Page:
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The Light Horse
What was the light horse? For starters they were mounted infantry, and they were born of a necessity of being able to deploy our armed forces with speed in an efficient manner before the Great War of 1914-18. There leaders came from some of our great family names throughout Australia, of the likes of Chauvel and Ryston.
The need for an armed force that could utilise the resources of the land, navigate and move at speed, they came to the fore during the shearers strike in Queensland at the end of the 19th century, for this they earnt the coveted Emu plumes so synonymous with the light horse.
During the Boer War they distinguished themselves by adopting tactics that mimicked the Boer commando units. This was to play a major factor in the way they were used in the Middle East during the Great War.
The commander who led them was Harry Chauvel who came to fame for his quick thinking and grasp of mounted tactics during the desert war in Palestine and Sinai.
The Light horseman was of a particular type and came from all walks of life, they could shoot and ride, navigate, live from the land, from everything from a shop keeper to a rouseabout, and they were the stuff that became the legend. Long of leg and loping of stride they had a mannerism that is still evident today with our armed forces. That larrikinism, the joke, quick with the wit, deadly with either bayonet or rifle, but not shy to show compassion to the foe. They would give their last fag or their shirt to their mate, or crawl through hell fire to save that mate.
The mount the Light Horse had were a mixture of Brumbies, Thoroughbreds, and station horses. They were a hardy type of horse that helped to make the Light Horse so effective, they could go for up to 48 hours without water, carry a large burden of man and kit of up to 230 pounds over soft sand for hours on end. They became the envy of many of the other forces that were also in the Middle East.
If not for the likes of Banjo Patterson who ran the remount unit in Palestine, he had learnt from experience during the Boer War of looking after the mounts, as they had lost up to 90% of the horses sent to the South African Veldt through either disease or over work and malnutrition to the point of mounted units having more men walking than riding. In WW1 before the horses could be issued to a trooper they had to be acclimatised, fed good food, and exercised back into fitness after their long journey from Australia, a strict discipline was instilled into the mounted troops of looking after their mounts, the horse came first and foremost.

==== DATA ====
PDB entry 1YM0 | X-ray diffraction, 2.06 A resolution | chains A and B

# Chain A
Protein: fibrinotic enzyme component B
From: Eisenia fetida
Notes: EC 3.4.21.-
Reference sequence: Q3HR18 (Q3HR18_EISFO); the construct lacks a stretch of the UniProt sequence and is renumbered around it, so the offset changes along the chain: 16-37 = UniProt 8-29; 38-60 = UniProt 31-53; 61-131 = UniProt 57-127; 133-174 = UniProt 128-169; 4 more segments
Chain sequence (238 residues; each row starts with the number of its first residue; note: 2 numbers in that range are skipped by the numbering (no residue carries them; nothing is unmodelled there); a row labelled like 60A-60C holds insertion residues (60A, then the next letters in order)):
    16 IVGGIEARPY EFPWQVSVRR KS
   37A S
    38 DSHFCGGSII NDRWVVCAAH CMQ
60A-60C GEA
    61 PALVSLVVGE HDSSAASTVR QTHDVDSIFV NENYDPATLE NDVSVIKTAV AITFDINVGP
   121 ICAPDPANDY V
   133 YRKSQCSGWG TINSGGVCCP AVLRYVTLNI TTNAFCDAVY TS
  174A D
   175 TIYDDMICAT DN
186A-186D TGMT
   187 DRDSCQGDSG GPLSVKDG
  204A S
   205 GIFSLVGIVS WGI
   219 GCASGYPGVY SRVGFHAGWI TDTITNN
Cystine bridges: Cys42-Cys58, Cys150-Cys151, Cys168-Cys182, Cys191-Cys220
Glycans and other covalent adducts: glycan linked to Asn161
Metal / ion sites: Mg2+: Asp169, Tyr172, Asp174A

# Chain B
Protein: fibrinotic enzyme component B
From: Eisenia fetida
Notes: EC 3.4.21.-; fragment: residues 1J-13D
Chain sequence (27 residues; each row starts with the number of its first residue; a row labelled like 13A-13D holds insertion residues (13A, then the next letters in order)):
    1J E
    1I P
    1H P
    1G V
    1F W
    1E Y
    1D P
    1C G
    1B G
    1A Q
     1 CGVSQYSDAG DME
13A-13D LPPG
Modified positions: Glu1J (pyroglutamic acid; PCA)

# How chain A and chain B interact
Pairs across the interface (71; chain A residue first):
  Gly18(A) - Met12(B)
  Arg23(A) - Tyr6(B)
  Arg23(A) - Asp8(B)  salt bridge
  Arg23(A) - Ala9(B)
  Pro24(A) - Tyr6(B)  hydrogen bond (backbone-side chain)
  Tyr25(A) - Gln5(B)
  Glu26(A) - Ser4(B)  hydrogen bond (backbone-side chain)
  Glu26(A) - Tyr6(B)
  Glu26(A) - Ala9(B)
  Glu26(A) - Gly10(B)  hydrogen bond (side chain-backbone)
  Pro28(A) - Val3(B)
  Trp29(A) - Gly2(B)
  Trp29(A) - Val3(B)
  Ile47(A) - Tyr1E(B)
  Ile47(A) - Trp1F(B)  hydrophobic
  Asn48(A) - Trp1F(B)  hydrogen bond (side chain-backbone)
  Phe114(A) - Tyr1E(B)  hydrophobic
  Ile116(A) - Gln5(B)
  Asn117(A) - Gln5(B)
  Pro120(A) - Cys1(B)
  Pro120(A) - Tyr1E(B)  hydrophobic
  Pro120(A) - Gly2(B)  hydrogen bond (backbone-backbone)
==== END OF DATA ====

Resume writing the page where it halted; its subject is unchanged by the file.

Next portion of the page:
The Light Horse had one thing that the regular infantry would never have and that is a bond with their mount. The horses came first, the horse got the water first, if the guys were dog tired, the horses still had to be fed and watered before they could sleep. Without their trusty mounts the Light Horse were little better than infantry, if they didn’t look after their “mate” they couldn’t get around the battle field. The Light Horse were a different breed, having to have the skills to not only look after their mount but fight from and be able to get the most from their “mate”. This bond many of the Light Horsemen would remember till their dying day’s, and could still bring a tear to the most hardened campaigner of them having to leave their mounts behind. Some of the Light Horse had had their horse for the better part of four years, that bond of living through blistering heat and bitter cold, through the deserts of the Sinai and across the gibber of Palestine.
Having to rely on each other for survival, of most extraordinary feats of going that extra mile for their “mate”, for example Bill The Bastard who carried five men at the same time, out of combat across soft sand for over 1200 meters to get them to safety with the Turks hot on their heals at Romani. And yet still going into combat afterwards with his officer rider, till the officer was shot in the leg and was teetering on the verge of unconsciousness, he carried him ever so gently back to a dressing station without dropping him so he could be treated. Of the charge of Beersheba and Shemakh, where it wouldn’t have mattered what the enemy threw at them they were going for water and you couldn’t have stopped them anyway.
To the Turks the Light Horse were a bunch of madmen that would come screaming and whooping across the plain of Beersheba to capture the all important wells that meant either success or failure. They earnt a healthy respect from Johnny Turk, which had carried on from their time on Gallipoli, to the Aussie the Turk was a fair fighter, a gentleman of combat. To this they would forever be regaled to the point of the likes of my grandfather and other men who had served against the Turk, if my grandfather heard there was a Turk in town he would go out of his way to find them and buy them a cuppa or a meal.
The Light Horse of the Great War only existed for four years and rode into legend; they are still remembered with pride of “my grandfather was in the Light Horse”, and some of the elder generation who’s parents served in the great war look on at our modern day re enactors in Light Horse uniform with a tear in their eye. For this those that choose to put on the uniform of the past and try to imitate some of the skills their forebears naturally did, is an honour in itself.
There are none of the originals left now the last passing in August 2002, they have joined . . . the silent company of men whose knowing innocence was and is our national character . . . their valour, good humour, comradeship, and tenacity in battle showed history what the best of Australia could do. It showed us what the best of Australia could be!
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